The High Court judge hearing the application granted leave for the respondents to commence committal proceedings against the appellant. The appellant appealed.

Held, allowing the appeal:

(1) The parties' intentions as expressed in the retirement deed had to be ascertained objectively. A holistic approach had to be taken with due consideration of the commercial purpose of the deed and the circumstances in which it was made: at [11].

(2) The objective of the retirement deed was to effect a clean break of the partnership relationship between the respondents as outgoing partners and the continuing partners of whom the appellant was one. A plain reading of cl 4 in the retirement deed showed that upon receipt of the payment of $150,000 by each of the respondents, they would have no more rights or interest in the partnership accounts or assets. Consequently, after retiring from the partnership, the respondents did not retain any more interest in the partnership accounts or assets: at [12] and [13].

(3) An order for an account of partnership transactions was a relief sought only as between partners. After the respondents retirement from the partnership and their assignment of their rights and interest in it, the respondents would have no more interest in enforcing the AR's order. They therefore had no locus standi to apply for leave to enforce the AR's order: at [14].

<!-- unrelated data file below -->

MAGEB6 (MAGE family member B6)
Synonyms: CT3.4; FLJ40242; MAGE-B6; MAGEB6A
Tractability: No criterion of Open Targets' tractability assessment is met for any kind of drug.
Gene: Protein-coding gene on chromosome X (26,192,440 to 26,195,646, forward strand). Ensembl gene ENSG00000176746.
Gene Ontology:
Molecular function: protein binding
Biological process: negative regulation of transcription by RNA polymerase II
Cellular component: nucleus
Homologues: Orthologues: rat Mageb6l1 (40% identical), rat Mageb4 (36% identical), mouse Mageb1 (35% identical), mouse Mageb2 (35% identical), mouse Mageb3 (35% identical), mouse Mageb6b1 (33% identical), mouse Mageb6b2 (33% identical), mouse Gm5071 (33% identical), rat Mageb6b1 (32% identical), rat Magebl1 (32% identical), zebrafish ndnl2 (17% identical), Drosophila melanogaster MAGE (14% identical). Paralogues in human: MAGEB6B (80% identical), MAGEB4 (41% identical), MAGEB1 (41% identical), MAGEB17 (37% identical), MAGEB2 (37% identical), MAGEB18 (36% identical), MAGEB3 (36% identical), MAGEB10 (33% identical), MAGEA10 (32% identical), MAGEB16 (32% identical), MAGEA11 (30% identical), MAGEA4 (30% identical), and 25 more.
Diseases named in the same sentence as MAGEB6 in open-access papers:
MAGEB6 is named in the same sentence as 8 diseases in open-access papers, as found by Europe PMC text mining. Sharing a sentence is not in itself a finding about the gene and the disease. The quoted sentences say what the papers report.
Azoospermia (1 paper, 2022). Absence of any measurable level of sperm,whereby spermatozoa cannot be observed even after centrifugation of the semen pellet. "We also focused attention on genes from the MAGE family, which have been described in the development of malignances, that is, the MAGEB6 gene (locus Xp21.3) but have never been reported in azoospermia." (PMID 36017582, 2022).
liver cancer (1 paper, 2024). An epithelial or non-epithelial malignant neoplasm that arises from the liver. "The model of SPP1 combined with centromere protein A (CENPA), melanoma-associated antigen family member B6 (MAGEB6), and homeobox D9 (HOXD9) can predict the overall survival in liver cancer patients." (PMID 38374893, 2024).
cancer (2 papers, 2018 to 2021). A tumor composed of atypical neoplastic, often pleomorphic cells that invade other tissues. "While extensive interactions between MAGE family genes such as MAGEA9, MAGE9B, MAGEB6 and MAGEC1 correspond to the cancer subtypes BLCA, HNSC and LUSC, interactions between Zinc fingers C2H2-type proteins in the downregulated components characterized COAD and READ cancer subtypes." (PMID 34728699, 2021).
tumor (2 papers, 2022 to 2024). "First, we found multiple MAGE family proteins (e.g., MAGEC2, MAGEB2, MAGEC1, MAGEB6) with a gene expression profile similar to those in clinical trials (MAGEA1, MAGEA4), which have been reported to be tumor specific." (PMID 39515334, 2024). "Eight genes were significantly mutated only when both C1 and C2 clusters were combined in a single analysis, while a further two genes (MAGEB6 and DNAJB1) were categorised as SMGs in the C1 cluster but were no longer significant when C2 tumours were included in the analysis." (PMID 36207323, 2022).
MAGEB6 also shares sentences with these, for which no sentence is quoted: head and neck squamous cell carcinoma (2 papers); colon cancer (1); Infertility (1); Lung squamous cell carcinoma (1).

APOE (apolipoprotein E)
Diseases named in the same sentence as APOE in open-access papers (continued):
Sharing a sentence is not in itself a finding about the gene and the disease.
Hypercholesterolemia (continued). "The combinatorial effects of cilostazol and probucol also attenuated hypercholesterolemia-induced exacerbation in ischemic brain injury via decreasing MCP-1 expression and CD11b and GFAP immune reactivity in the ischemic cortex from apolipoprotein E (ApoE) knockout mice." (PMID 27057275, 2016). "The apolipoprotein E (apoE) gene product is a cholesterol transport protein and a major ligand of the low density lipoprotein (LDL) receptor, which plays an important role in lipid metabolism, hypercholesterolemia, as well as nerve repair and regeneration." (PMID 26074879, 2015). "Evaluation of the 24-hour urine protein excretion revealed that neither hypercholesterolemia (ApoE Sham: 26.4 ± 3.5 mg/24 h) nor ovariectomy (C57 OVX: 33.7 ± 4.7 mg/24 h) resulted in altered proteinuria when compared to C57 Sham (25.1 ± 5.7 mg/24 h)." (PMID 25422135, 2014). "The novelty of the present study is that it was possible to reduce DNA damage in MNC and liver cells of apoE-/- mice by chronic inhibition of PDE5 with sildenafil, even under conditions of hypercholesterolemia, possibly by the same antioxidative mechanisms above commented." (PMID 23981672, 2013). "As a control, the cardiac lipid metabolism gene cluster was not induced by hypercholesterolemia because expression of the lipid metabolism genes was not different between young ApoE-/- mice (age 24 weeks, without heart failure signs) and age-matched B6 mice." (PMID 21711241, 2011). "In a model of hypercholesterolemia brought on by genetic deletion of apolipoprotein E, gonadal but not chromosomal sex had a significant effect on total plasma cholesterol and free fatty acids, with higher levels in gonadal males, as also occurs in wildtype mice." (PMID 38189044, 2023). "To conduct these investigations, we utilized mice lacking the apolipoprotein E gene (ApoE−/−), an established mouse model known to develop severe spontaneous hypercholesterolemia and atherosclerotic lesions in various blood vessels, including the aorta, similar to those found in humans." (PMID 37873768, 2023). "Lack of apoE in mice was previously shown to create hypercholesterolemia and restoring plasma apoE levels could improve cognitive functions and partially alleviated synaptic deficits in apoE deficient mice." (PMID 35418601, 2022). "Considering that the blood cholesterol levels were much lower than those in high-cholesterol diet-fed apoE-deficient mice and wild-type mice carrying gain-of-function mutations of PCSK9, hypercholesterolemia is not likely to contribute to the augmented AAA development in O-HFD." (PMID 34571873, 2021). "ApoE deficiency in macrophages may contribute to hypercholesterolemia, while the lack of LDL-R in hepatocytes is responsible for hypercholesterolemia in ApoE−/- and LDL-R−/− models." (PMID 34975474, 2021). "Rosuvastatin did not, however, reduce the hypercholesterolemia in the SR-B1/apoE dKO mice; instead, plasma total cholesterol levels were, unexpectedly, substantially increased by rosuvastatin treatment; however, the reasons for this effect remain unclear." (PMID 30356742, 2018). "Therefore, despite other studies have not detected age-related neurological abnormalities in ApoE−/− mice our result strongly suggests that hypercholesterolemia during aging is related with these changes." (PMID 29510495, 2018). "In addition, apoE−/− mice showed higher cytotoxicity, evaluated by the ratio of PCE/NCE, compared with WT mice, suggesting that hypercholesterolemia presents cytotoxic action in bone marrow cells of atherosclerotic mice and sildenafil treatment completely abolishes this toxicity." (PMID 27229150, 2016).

(4) Further, it was an implied term of the retirement deed whether under the ‘business efficacy’ test or the ‘officious bystander’ test that the AR's order would be extinguished upon execution of the deed: [14].

(5) The appellant's enforcement of the AR's order by way of committal proceedings one year after a settlement had been reached between the parties smacked of bad faith. The court would guard against an abuse of its process: [15].

Chao Hick Tin JA

(delivering the grounds of decision of the court):

Introduction

1 This appeal arose out of an application by Ang Boon Chye and Wong Kee Yock (‘the Respondents’) for leave to apply for an order of committal against Ang Tin Yong (‘the Appellant’) under O52 of the Rules of Court (Cap 322, R5, 2006 Rev Ed). The trial judge (‘the Judge’) granted leave to the Respondents to apply for a committal order against the Appellant. After hearing the parties, we allowed the appeal and set aside the leave granted to the Respondents to apply for a committal order. We now give our reasons.

The background

2 The Appellant and the Respondents were in a partnership operating a food centre business known as the ‘All Family Food Court’. The partnership comprised five partners. It made profits during the years 1999 to 2004 and the profits were distributed amongst the partners yearly. However, to evade tax, the partners falsified their partnership accounts to declare a loss or under-declare the partnership's income. The Inland Revenue Authority of...

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6 cases